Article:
One question that DUI attorneys are frequently asked is whether or not a person is required to take Field Sobriety Tests (aka FST's) if a police officer asks them to do so. The answer to that question is "no," unless the person is already on probation for a previous DUI conviction. A person on probation who refuses FST's may violate the terms of his or her probation. As we discuss on our Field Sobriety Tests page, these tests are given by law enforcement officers as part of a DUI investigation. If an officer suspects that a driver may be impaired based on their preliminary observations of the person, e.g. the officer smells the odor of alcohol or can see an open container of alcohol inside the vehicle, they will usually ask the driver to take several FST's, most commonly the standardized tests which include the Horizontal Gaze Nystagmus, Walk-and-Turn, and One-Leg Stand.
Field Sobriety Tests are intended to assist officers in objectively determining whether there is physical or mental evidence of intoxication and to provide probable cause to place the driver under arrest for DUI. Another purpose of FST's is to gather evidence for use against the driver in court. Officers use a point system with each test having "clues" of impairment. However, whether or not the person "fails" the test is entirely subjective and, in reality FST's, as a result, can be highly inaccurate. An officer could mistakenly find that a sober person "fails" the Walk-and-Turn test because they have poor balance and are unable to stand heel to toe and walk in a straight line.
Another question that DUI attorneys are frequently asked is what happens if you refuse to do the FST's? The answer to that is "it depends," however you will usually get arrested. The fact that an officer requests an individual to do FST's is likely due to the officer having some belief that the person may be impaired. If the person does not do the FST's then the officer has to go by what he has observed up to that point. More times than not this will result in the driver getting arrested. Sometimes the person can continue speaking with the officer and the officer may change their mind regarding the driver possibly being impaired and decide to let them go. However, this latter outcome is not the more common one.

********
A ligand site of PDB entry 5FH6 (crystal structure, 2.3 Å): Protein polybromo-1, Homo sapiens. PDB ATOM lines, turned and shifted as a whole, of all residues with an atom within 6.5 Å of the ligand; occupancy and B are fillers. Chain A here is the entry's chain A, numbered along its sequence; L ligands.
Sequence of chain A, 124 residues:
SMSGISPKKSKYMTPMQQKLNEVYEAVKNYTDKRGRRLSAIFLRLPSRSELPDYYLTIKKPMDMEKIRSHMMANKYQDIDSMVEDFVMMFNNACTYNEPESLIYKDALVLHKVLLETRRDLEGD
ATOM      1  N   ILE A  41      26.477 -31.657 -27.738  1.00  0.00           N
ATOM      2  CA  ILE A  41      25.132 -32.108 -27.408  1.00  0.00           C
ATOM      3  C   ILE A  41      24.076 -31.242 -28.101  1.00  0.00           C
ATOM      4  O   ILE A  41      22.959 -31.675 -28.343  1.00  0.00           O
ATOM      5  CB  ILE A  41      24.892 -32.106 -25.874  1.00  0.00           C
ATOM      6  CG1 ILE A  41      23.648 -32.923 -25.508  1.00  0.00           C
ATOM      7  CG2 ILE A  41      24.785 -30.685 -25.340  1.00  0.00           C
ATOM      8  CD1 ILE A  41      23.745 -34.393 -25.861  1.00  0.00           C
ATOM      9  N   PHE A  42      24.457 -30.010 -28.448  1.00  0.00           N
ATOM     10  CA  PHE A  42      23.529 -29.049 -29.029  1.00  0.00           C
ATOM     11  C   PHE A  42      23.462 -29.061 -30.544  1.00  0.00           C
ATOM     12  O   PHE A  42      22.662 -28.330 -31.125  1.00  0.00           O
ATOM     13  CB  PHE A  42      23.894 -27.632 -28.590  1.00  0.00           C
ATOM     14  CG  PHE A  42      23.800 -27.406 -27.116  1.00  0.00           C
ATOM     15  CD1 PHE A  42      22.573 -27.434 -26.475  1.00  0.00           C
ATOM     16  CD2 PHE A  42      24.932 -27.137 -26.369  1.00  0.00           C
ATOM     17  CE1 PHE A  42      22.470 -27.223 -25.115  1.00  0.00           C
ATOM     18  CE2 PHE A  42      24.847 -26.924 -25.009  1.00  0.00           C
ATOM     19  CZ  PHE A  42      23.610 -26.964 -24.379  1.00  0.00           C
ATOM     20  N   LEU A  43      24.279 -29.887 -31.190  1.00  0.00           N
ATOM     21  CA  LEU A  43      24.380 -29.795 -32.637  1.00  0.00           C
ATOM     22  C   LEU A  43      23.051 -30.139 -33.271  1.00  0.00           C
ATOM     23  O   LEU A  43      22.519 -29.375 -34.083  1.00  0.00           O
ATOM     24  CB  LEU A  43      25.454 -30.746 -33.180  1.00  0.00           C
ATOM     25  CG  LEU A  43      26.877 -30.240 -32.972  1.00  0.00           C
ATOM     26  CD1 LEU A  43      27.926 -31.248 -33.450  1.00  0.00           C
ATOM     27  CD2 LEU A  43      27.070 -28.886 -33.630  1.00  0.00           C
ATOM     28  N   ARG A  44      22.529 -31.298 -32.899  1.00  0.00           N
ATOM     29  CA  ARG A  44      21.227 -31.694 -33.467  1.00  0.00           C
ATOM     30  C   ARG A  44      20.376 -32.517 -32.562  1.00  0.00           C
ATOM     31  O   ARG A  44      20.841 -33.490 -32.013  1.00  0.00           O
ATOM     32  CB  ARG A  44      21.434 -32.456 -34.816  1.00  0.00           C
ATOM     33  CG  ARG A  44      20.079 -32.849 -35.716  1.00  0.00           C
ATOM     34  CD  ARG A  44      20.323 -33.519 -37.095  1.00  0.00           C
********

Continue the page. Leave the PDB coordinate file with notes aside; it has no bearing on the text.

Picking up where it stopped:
It is usually a very wise decision, unless you are already on probation, to decline an officer's request to do FST's, especially if you have consumed alcohol or used any drugs. You may be under the legal limit but if you do poorly on the FST's, according to the officer's testimony, that could be used to convict you of DUI. Do not confuse the right to refuse the field sobriety tests with your obligations after you are placed under arrest for DUI. Under California's implied consent law, you must submit to either a breath or a blood test if you are arrested. If the officer suspects that you are under the influence of drugs you must submit to a blood test or, if you are unable to submit to a blood test, then a urine test. If you refuse to submit to the required test, officers may get a search warrant to force you to submit to a blood test (you could literally be restrained why they do this if you physically resist). The other adverse consequence for refusing the test is that the DMV will suspend your driver's license for one, two, or three years. The exact duration depends on whether you have any prior DUI convictions.
Berglund Law Office, P.C. specializes in representing persons arrested for DUI. If you are facing charges, it best to have an experienced DUI lawyer by your side. CONTACT our office today to schedule a free and confidential consultation.